To reduce the risk that stockholders of your corporation will be liable for its debts and obligations, all officers, directors, and stockholders should observe the corporate procedures set forth in your state’s general corporation law and in the bylaws of your corporation. Also, you should do the following:

  • Carefully maintain written consents of directors and stockholders, stock records, bylaws, Certificate of Incorporation, and other corporate records
  • Hold meetings of directors and stockholders as necessary or appropriate and keep minutes of those meetings
  • Make it clear to third parties that they are transacting business with you corporation rather than any individual
  • Execute documents and instruments on behalf of and in the name of your corporation rather than in the name of any individual
  • Carefully segregate corporate assets and funds from personal assets and funds
  • Use corporate assets and funds only for corporate purposes not use personal assets or funds for corporate purposes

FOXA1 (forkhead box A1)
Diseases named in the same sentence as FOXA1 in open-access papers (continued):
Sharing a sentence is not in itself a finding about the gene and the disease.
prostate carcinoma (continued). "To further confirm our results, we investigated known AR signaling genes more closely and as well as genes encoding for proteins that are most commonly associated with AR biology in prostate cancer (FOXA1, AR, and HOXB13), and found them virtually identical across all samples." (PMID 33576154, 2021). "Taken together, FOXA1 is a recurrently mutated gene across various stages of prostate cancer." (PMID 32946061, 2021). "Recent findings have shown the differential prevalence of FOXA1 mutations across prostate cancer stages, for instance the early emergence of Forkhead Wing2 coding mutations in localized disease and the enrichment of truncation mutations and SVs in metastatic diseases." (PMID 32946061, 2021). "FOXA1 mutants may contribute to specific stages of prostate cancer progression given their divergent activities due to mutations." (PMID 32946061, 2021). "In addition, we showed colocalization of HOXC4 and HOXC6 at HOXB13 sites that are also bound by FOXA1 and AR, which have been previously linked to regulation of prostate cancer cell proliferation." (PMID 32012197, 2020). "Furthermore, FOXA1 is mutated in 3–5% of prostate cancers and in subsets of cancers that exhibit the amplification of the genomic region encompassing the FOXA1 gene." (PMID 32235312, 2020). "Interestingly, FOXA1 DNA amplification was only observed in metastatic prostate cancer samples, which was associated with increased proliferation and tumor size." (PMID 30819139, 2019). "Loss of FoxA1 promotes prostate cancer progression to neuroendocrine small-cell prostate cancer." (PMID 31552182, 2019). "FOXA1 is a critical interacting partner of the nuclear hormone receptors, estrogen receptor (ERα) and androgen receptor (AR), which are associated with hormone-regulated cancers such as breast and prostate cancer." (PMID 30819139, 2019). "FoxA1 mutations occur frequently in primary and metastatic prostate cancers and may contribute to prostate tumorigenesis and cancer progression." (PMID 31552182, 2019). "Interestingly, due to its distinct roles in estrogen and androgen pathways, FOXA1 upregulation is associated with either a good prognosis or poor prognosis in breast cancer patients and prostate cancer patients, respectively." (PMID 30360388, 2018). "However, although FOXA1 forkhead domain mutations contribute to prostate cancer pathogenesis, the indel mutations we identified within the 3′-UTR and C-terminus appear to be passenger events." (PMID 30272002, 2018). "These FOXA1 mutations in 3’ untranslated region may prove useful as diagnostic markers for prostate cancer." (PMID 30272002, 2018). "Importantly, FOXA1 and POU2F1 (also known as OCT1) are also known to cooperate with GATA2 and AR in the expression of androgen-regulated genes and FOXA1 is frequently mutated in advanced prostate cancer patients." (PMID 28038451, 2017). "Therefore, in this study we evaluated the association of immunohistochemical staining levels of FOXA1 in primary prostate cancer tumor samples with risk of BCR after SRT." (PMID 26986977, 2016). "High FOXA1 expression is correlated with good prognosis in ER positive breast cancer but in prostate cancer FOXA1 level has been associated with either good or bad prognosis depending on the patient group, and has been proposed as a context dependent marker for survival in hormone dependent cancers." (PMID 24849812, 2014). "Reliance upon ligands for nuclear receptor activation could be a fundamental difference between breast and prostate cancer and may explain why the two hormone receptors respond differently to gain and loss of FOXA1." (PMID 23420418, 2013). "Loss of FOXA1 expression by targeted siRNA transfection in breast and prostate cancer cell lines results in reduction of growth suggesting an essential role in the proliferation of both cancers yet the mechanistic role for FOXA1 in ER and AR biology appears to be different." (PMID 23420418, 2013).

• Carefully document all personal dealings with your corporation

Division of Responsibilities 

In addition to taking care to ensure that your corporation’s identity remains distinct from that of any individual, all persons associated with your corporation should take care that their different roles relative to the corporation remains distinct. The Board of Directors is ultimately responsible for the management of your corporation. The Board of Directors appoints and delegates authority to your corporation’s officers. The officers handle the corporation’s day-to-day affairs, including the execution of documents and instruments under the direction of the Board of Directors. The corporation’s bylaws generally describe the principal duties and responsibilities of the officers of your corporation. Each member of the Board of Directors is charged with a duty of care and a duty of loyalty to the corporation. As such, each director must act in good faith and in a manner such director believes to be in the best interests of your corporation. Directors must act with such care as an ordinarily prudent person in a like position would use under similar circumstances. In doing so, the directors may rely on the advice of independent experts, but they must make a reasonable inquiry into the facts on which such experts base their advice. Similarly, the director must not usurp an opportunity which properly belongs to your corporation. In this regard, a director must bear in mind that your corporation must first be offered an opportunity which falls within the realm of your corporation’s business prior to a director undertaking to benefit personally from such opportunity.